deformation about the x-axis (x = 0, Fz = y = z = 0)

Fig.11

Interlaminar stress distributions along the y = h interface of the laminate under pure bending

deformation about the y-axis (y = 0, Fz = x = z = 0)

Fig.12

1717

Interlaminar stress distributions along the y = h interface of the laminate under pure torsion

about the z-axis (z = 0, Fz = x = y = 0)

Concluding Remarks

The analysis of composite beams subjected to uniform extension, bending and torsion can

be solved by the analysis of only a representative slice sector of the beam. Precise boundary

conditions have been formulated and implemented. The proposed method is conceptually simple

and mathematically rigorous. No extraneous assumptions have been introduced. The method

is straightforwardly applicable to prismatic beams with arbitrary cross-sectional shapes and

material stacking sequences.

References

[1] Pipes R B, Pagano N J. Interlaminar stresses in composite laminates under uniform axial extension[J]. Journal of Composite Materials, 1970, 4:538548.

[2] Altus E, Rotem A, Shmueli M. Free edge eect in angle ply laminatesa new three dimensional

nite dierence solution[J]. Journal of Composite Materials, 1980, 14(1):2130.

[3] Dav G, Milazzo A. Boundary integral formulation for composite laminates in torsion[J]. AIAA

Journal, 1997, 35(10):16601666.

[4] Ye L. Some characteristics of distributions of free-edge interlaminar stresses in composite laminates[J]. International Journal of Solids and Structures, 1990, 26(3):331351.

[5] Mitchell J A, Reddy J N. Study of interlaminar stresses in composite laminates subjected to

torsional loading [J]. AIAA Journal, 2001, 39(7):13741382.

[6] Wang S S, Choi I. Boundary-layer eects in composite laminates: Part 2, free-edge stress solutions

and basic characteristics[J]. ASME Journal of Applied Mechanics, 1982, 49(3):549560.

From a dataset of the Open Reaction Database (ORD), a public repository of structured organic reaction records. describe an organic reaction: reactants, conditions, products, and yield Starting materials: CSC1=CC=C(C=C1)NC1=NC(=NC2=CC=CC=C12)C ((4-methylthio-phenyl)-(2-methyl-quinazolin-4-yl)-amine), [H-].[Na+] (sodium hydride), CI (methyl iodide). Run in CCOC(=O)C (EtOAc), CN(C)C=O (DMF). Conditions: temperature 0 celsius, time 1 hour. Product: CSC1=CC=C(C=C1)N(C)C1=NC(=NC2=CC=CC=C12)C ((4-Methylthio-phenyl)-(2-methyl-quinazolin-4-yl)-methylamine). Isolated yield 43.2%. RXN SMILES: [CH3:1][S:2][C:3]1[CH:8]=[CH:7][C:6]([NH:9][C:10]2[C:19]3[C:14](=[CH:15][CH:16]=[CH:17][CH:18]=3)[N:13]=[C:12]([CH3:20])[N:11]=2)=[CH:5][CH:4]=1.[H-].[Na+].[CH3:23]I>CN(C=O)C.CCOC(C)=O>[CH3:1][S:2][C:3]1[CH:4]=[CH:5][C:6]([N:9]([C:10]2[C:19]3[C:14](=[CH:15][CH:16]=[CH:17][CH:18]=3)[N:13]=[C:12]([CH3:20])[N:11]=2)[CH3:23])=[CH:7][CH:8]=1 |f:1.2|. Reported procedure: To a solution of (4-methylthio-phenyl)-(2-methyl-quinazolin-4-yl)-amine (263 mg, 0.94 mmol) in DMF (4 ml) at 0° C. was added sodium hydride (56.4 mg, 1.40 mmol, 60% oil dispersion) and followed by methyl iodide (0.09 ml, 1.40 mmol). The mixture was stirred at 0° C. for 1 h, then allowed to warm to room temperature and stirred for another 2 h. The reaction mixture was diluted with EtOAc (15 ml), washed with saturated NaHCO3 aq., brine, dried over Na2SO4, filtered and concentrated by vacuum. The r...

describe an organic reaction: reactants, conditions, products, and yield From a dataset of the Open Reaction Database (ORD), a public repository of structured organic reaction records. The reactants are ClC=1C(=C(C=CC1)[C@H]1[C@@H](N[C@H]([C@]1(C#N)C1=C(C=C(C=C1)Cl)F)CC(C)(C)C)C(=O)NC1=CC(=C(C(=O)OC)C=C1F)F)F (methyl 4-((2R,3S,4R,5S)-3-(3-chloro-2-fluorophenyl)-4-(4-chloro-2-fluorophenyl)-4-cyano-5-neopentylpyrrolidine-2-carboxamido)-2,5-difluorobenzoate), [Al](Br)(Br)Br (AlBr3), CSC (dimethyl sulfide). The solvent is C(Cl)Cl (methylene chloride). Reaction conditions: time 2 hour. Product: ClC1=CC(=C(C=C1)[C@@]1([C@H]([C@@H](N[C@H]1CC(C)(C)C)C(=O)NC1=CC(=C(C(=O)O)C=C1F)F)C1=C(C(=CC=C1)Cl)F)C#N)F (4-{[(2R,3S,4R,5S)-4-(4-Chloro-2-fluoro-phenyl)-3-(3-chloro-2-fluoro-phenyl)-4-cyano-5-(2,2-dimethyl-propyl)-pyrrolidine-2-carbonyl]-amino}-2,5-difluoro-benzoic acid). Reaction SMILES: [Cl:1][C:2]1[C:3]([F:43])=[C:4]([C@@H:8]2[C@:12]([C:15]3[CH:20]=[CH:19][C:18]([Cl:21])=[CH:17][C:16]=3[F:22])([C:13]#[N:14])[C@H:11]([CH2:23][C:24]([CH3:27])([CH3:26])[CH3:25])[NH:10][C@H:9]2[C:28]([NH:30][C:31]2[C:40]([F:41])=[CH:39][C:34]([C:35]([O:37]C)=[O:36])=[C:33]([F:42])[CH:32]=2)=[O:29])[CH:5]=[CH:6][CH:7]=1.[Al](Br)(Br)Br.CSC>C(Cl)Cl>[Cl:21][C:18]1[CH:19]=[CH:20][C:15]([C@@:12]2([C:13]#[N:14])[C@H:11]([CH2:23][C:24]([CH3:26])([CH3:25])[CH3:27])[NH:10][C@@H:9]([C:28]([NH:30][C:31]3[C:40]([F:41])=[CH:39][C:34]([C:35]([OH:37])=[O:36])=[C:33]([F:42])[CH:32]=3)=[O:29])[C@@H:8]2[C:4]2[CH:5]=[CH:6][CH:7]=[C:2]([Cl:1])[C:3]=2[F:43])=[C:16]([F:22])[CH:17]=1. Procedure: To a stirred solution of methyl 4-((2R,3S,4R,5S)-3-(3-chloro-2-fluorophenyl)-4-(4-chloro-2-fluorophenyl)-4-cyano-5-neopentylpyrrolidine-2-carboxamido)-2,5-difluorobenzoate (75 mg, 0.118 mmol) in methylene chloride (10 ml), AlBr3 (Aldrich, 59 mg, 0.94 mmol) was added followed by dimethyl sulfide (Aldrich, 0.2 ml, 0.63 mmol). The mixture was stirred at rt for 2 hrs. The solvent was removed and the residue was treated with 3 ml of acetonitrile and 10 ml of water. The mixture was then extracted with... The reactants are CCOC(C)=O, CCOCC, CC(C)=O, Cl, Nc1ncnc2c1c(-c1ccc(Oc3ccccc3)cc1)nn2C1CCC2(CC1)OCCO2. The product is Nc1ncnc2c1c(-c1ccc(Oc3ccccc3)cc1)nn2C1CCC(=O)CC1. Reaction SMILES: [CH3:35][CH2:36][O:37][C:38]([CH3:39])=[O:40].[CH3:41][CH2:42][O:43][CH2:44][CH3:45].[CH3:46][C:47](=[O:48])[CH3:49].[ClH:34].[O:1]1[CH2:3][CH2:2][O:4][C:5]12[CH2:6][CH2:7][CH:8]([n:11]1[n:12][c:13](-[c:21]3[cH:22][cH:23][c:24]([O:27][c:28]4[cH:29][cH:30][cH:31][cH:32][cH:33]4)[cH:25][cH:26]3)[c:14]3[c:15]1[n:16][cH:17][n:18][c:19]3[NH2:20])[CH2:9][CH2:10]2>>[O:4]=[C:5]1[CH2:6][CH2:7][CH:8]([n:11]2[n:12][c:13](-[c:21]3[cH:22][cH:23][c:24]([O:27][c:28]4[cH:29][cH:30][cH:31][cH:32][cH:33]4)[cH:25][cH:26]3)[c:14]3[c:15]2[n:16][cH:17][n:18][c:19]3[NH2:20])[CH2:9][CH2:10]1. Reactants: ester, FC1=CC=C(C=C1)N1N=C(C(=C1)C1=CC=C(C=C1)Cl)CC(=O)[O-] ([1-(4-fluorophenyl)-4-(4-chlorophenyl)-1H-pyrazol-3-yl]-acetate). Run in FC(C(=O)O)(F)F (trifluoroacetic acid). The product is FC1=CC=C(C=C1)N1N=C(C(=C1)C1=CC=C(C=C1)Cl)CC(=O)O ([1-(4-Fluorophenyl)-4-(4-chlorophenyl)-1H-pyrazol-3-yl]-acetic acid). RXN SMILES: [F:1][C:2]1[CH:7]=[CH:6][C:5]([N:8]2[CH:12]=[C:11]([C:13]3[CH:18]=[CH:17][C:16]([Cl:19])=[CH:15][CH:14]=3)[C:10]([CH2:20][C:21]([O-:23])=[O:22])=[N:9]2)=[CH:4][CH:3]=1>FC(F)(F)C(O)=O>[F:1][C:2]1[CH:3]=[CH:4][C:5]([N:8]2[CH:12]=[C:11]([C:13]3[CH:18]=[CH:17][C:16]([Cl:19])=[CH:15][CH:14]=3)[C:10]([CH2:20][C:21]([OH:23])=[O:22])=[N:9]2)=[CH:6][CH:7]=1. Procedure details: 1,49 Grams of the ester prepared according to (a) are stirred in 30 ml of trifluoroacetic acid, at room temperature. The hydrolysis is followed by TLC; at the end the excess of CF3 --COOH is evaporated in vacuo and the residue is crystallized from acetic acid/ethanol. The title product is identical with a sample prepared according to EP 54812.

[7] Pagano N J. Stress elds in composite laminates[J]. International Journal of Solids and Structures,

1978, 14(5):385400.

[8] Pagano N J. Free edge stress elds in composite laminates[J]. International Journal of Solids and

Structures, 1978, 14(5):401406.

[9] Yin W L. Free-edge eects in anisotropic laminates under extension, bending and twisting, Part

I: a stress-function-based variational approach[J]. ASME Journal of Applied Mechanics, 1994,

61(2):410415.

[10] Jiang W G. The Development of the Helically Symmetric Boundary Condition in Finite Element

Analysis and Its Applications to Spiral Strands[D]. PhD Dissertation, Brunel University, Uxbridge,

1999.

1718

[11] Jiang W G, Henshall J L. The development and applications of the helically symmetric boundary

conditions in nite element analysis[J]. Communications in Numerical Methods in Engineering,

1999, 15(6):435443.

[12] Jiang W G, Henshall J L. A novel nite element model for helical springs[J]. Finite Elements in

Analysis and Design, 2000, 35(4):363377.

[13] Jiang W G, Henshall J L. Torsion-extension coupling in initially twisted beams by nite elements[J]. European Journal of Mechanics A-Solids, 2001, 20(3):501508.

[14] Jiang W G, Henshall J L, Walton J M. A concise nite element model for 3-layered straight wire

rope strand[J]. International Journal of Mechanical Sciences, 2000, 42(1):6386.

[15] Jiang W G, Yao M S, Walton J M. A concise nite element model for simple wire rope strand[J].

International Journal of Mechanical Sciences, 1999, 41(2):143161.

[16] Jiang W G, Henshall J L. A coupling cross-section nite element model for torsion analysis of

prismatic bars[J]. European Journal of Mechanics A-Solids, 2002, 21(3):513522.

[17] Lekhnitskii S G. Theory of Elasticity of an Anisotropic Elastic Body[M]. Holden-Day, Inc,

Uxbridge, 1963.